Tim Schwab 17:00 Well, I’ll offer some ideas. But I’ll put the caveat that, you know, I don’t want to fall into the trap that Bill Gates seems to have fallen into where it’s the idea that one person or one individual or one white man should have the power to come up with the solutions. I don’t think that’s the right model. So it’s not about Bill Gates having solutions or Tim Schwab having solutions. But I will say that globally, there is now a very robust call around COVID vaccines. There’s all this discussion now about vaccine inequity, and vaccine apartheid. This isn’t my idea. But this is the idea of more than 100 health ministries around the world and countless experts and activists in working in public health and global health who have called for structural changes in the pandemic response. So the Gates Foundation and Bill Gates are very keen champions of the sort of business as usual strategy in which a handful of pharmaceutical companies have monopoly patents over these COVID vaccines. And this model has really played out in predictable ways in the pandemic, in that, you know, Moderna and Pfizer have prioritized selling vaccines to the highest bidders in the richest markets. So what you know, a lot of activists now are calling for and governments also is waving the patents that they should not we’re in a global pandemic, the stakes are too high. We should waive the patents over COVID vaccines. We should compel the Pfizers and Modernas and Johnson and Johnsons of the world to share their vaccine technology, their know how do the tech transfer, to help scale up manufacturing all over the world so that, you know, in Sub-Saharan Africa, they can be producing their own vaccines and vaccinating their people themselves. That’s a very different model than the Gates Foundation, which is working with and through working very closely with and through Big Pharma to try and deliver solutions. It just has not worked in the pandemic. There were many activists in the front end of the pandemic, who said it wasn’t going to work. And so now again, it’s kind of accountability time.
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Alex Wise 20:19 This is Alex Wise on Sea Change Radio, and I’m speaking to author and journalist Tim Schwab. So not really looking for your solutions as much as how do we break this cycle? One of the more obvious ideas is to not allow billionaires to exist in the first place.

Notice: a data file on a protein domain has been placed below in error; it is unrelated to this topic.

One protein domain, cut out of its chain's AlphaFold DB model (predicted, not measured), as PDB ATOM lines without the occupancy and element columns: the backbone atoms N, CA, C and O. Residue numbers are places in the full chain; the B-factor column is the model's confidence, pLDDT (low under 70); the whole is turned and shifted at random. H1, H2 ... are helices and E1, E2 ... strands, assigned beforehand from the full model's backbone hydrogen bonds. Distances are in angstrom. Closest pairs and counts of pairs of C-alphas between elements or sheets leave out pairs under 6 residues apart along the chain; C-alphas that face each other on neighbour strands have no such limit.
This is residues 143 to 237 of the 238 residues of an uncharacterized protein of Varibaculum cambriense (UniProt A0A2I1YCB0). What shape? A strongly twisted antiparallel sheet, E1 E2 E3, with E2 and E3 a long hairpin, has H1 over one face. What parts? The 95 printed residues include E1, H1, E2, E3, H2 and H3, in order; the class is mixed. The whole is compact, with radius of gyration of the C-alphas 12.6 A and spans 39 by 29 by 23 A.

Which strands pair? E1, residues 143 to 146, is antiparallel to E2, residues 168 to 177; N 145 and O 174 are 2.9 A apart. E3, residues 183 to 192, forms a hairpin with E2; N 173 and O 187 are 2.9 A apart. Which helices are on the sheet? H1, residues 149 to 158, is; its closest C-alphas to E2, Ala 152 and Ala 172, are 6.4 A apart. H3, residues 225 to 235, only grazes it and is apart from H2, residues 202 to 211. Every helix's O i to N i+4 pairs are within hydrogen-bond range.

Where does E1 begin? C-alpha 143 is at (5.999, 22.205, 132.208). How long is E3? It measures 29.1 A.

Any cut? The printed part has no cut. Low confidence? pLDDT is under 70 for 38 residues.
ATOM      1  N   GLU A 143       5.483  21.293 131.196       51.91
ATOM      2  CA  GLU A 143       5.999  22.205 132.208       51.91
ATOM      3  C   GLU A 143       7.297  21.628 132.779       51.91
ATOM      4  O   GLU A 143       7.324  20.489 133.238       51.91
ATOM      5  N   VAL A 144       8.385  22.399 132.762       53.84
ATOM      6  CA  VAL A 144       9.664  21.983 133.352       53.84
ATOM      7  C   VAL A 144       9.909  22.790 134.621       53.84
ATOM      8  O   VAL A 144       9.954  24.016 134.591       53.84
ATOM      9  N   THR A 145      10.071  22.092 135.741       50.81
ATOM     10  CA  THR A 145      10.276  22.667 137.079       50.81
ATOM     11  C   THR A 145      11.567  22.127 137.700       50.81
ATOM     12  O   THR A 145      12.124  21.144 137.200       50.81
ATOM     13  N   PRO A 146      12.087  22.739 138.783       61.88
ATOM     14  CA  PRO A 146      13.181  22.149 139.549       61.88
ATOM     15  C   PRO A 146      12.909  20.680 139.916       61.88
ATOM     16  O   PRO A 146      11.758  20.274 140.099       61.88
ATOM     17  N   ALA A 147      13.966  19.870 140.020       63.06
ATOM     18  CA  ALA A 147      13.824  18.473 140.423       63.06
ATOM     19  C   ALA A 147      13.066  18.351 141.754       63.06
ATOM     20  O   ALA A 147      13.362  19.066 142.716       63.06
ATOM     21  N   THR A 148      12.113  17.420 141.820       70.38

Tim Schwab 20:36 Yeah, absolutely. That’s the a really fundamental way to address some of these imbalances is I think it’s really hard for someone to make an argument that Bill Gates needs the kind of wealth that he has, it’s I think it’s $130 billion, his personal wealth, you know, why are we in it? Why do we organize our economy in our society, in our democracy, to ever allow somebody to have that kind of outsize wealth? And shouldn’t somebody with that kind of wealth be seen as a totem of, you know, economic and wealth inequality? How can somebody in that position lead this huge humanitarian foundation that is so laser focused on equity, it’s such a non sequitur, it does not follow for somebody with that much wealth, and how much power to be, you know, trying to lead social change in favor of equity. It’s such a contradiction. So I think you’re absolutely right, is we have to go all the way back to, you know, preventing people from acquiring such levels of concentrated wealth in the first place. And so I mean, now here we are, I mean, Bill Gates has already has this wealth, how do you address it? You know, there’s a wealth tax. And there was recently I don’t know that I can’t quote chapter and verse in the details, but just suffice it to say that there are ways that you know, creative ways that you could tax the wealth of the very richest people in the United States are the various richest people in the world. And that starts to chip away at their the fortunes that drive these these billionaire philanthropies.
Alex Wise 22:18 And through your research, Tim, do you find that there’s more of an acceptance of the billionaire class in America because of the political divide, where we have the Warren Buffett’s in the Bill Gates is on one side of the blue team. And then you have the Koch brothers on the on the red team. And so people who read the news, and the people who create the stories behind it, we can kind of just dismiss a lot of this, as you know, this, both sides do it. And both sides have their own billionaires in a country like Japan, which has much more of a a one party rule, the LDP, for many decades are some of the socialist countries and in Scandinavia, they also have billionaires. Are they viewed differently than in America by the mass media and by the populace?